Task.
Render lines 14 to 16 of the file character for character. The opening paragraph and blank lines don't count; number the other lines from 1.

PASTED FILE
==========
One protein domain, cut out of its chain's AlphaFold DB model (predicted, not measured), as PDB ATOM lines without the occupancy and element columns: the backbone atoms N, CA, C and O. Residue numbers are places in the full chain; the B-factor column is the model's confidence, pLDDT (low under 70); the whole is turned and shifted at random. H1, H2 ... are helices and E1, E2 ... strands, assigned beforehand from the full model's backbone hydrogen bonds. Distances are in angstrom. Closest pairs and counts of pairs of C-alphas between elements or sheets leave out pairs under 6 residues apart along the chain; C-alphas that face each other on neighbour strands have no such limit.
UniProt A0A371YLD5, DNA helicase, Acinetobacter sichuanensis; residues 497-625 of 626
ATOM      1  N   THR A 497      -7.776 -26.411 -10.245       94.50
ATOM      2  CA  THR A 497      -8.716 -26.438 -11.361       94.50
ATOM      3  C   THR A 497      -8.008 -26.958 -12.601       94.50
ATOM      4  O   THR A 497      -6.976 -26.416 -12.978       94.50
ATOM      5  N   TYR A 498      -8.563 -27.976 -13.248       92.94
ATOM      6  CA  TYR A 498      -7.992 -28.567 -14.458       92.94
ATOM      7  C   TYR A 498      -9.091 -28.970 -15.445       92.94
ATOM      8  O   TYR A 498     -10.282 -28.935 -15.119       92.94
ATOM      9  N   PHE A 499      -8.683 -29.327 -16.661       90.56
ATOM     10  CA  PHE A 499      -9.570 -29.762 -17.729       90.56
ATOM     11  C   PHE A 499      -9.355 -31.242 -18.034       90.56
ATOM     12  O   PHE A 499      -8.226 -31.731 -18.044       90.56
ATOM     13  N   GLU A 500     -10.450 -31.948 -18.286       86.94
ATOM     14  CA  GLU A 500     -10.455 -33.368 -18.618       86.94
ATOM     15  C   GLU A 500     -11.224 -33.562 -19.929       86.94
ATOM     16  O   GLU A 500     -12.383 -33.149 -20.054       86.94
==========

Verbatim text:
ATOM     13  N   GLU A 500     -10.450 -31.948 -18.286       86.94
ATOM     14  CA  GLU A 500     -10.455 -33.368 -18.618       86.94
ATOM     15  C   GLU A 500     -11.224 -33.562 -19.929       86.94